Soccer betting in an online casino is the easiest and pays out the most money of all the sports bets. It’s easy because there are only three possible outcomes: a home win, an away win, or a draw. For a total goal bet, you could only choose Over or Under.
Accumulator: Also called a “parlay.” A type of bet in which the money won from one bet is put on the next bet. Since the winnings add up, the theoretical return is high. In reality, it could be more profitable because if you lose just one, you lose the whole bet.
Arbitrage: A set of bets that theoretically guarantees a profit with no risk. It can happen when one bookie sets a price that isn’t in line with the rest of the market. Chances last only a short time because the bookie will change the prices to match.
Asian Handicap: One team is given a “handicap,” which makes the odds of beating the handicap about the same as the odds of not beating the handicap. Popular in Asia.
Banker: A bet that is likely to come out on top. Most of the time, the odds for these kinds of bets are less than 1.5.
Betting Exchange: This is where people make bets against each other. The exchange takes a cut of each trade that wins.
Book Value: The over round is the part of the odds that a bookie adds. A typical football game, for example, will be booked to 110%, which means that if you bet on all possible outcomes, you’d lose about 10%. Very similar to payout, which is 100/book value. Use this formula to figure out the value of a book: Book Value = 1/outcome 1 + 1/outcome = 1/odds 2 odds +
Bookmaker, Bookie: A person who agrees to take a bet.
Decimal chances: The odds are written as decimals, and the bet is part of the total price. For example, the odds of 3 in decimal format are the same as that of 2/1 in fractional format. Then the stake is included in the former but not in the latter.
Double: A bet that adds up to more than one.
Double chance: A bet on the three-way market in which you bet on two outcomes. You could, for example, bet on the home team to win or draw. Most of the time, the odds could be better, but you’re much more likely to win the bet.
Draw no bet: If the bet ends in a tie, you get your money back. It is the same as an Asian Handicap of 0 points.
Each Way: A bet in which you can still win if your pick comes in second, third, or fourth place, depending on the market. Half of the bet is put on a straight win, and the other half is put on the following four places. It is a popular way to bet on horse races, but it is also used in some football markets, such as “first goal scorer.”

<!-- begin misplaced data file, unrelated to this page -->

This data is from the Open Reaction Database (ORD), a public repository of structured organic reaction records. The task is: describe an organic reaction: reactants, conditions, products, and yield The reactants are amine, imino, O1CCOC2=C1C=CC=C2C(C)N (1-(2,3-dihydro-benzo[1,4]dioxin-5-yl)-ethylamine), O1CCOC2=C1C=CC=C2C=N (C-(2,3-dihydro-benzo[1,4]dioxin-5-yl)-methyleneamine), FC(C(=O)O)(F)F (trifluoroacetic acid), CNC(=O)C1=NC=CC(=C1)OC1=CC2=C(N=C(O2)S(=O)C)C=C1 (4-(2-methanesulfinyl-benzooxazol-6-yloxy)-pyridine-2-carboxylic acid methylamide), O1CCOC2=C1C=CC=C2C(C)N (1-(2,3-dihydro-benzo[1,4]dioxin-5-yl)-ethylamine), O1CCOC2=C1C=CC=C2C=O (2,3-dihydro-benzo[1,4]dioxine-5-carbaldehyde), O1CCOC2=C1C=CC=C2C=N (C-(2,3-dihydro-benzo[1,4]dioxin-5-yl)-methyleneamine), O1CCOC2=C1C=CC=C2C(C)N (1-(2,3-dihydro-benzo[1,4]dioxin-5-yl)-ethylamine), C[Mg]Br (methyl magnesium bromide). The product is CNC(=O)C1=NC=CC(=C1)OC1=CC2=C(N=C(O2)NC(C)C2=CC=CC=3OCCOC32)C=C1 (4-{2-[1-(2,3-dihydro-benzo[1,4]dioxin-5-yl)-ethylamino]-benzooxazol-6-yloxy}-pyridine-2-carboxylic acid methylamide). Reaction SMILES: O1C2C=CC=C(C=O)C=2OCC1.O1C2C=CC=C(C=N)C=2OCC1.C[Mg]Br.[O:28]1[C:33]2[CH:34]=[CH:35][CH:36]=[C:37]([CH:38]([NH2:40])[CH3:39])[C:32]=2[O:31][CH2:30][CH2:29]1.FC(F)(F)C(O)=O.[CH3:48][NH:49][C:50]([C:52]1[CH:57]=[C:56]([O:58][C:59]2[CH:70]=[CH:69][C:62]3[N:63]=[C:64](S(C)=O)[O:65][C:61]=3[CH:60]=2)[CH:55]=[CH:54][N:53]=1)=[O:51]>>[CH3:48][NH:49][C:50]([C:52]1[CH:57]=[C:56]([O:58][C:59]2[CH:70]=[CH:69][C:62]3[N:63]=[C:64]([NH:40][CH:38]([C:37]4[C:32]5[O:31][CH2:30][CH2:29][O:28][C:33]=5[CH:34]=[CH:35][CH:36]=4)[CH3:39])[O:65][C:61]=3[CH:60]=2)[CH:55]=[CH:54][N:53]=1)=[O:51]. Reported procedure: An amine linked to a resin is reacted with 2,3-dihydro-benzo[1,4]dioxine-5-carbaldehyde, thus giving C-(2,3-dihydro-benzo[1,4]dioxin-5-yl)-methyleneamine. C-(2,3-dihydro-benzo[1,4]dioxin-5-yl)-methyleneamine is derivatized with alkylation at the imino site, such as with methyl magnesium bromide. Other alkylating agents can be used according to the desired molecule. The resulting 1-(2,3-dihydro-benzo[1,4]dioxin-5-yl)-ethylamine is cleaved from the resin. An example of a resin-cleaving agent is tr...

European Handicap: Don’t mix up this with Asian Handicaps. It is when a team gets a goal head start, but the bet can’t be tied. Three prices are given: one for the team that gives the handicap, one for the team that gets the handicap, and one for a draw.
For example, if a team is given a +1 European handicap and loses by one goal, the bet still loses. With an Asian handicap, the stakes are returned if the team loses by one goal. A handicap of +1 is the same as an Asian handicap of +0.5. A handicap of -1 is the same as an Asian handicap of -1.5.
Evens: The odds for this bet are 1/1 fractional or two decimals. If you bet on this and it wins, you double your money.
Fixed odds betting: is when you know what you will win or lose when you place your bet. Your wins and losses are always the same in contrast to spread betting.
Odds in fractions: It is common for people in Britain to talk about the odds. The amount you bet is not part of the return. For example, 2/1 is the same as 3 decimals because it only shows the part of the bet that wins.
Goal line, Unders/overs, total goals: All similar markets were based on the number of goals scored in a game. Most of the time, “unders” means 2 goals or less, and “overs” means 3 goals or more. The goal line is almost the same as “unders” or “overs,” but the bet can end in a draw. For example, if the goal line is 3, a game with 2 goals over a few wins the unders, a game with 4 or more goals wins the overs, and a game with exactly 3 goals makes the bet void.
Sometimes the goal lines have quarters in them, like 2.25. It means that if there are exactly two goals in the match, the unders bet will win a half, and the overs bet will lose half. Most of the time, total goals are shown in three brackets: 0-1, 2-3, and 4+.
Halftime/full-time is also known as a double result: Here, you bet on the score at halftime and the end of the game.
Lay A Bet: When he agrees to take a bet, a bookmaker does this. On a betting exchange, you can lay your bets.
Odds Against: A bet with odds that are better than evens.
Odds: A bet with odds that aren’t even.
Scorecast: It is a bet in which you pick the correct and first goal scores. Chances are good, but it takes work to get these right.
Bets on the spread: A way to bet where the returns need to be set that is becoming more and more popular. You bet on the difference between the spread that the bookmaker sets and what you think will happen. For example, the bookie might give a quote of 26-29 minutes for the time of the first goal.
You can either go under this spread (buy) or over it (sell). If you bet under and a goal is scored in the sixth minute, you win 20 times your stake (26-6). But if it ends up being scored in the 80th minute, you will lose a lot of money.
Bets on all three outcomes or 1X2: You can bet on a home win, a tie, or an away win. 1X2 because you mark 1 for a home win, X for a tie, and 2 for an away win in a betting shop.
Void bet: In terms of the Asian Handicap, this is where the bet comes from in betting. Void bets can also happen in other markets. For example, in the first goal scorer market, the bet is void if your player isn’t on the field when the first goal is scored. It can happen if a match is canceled or put off.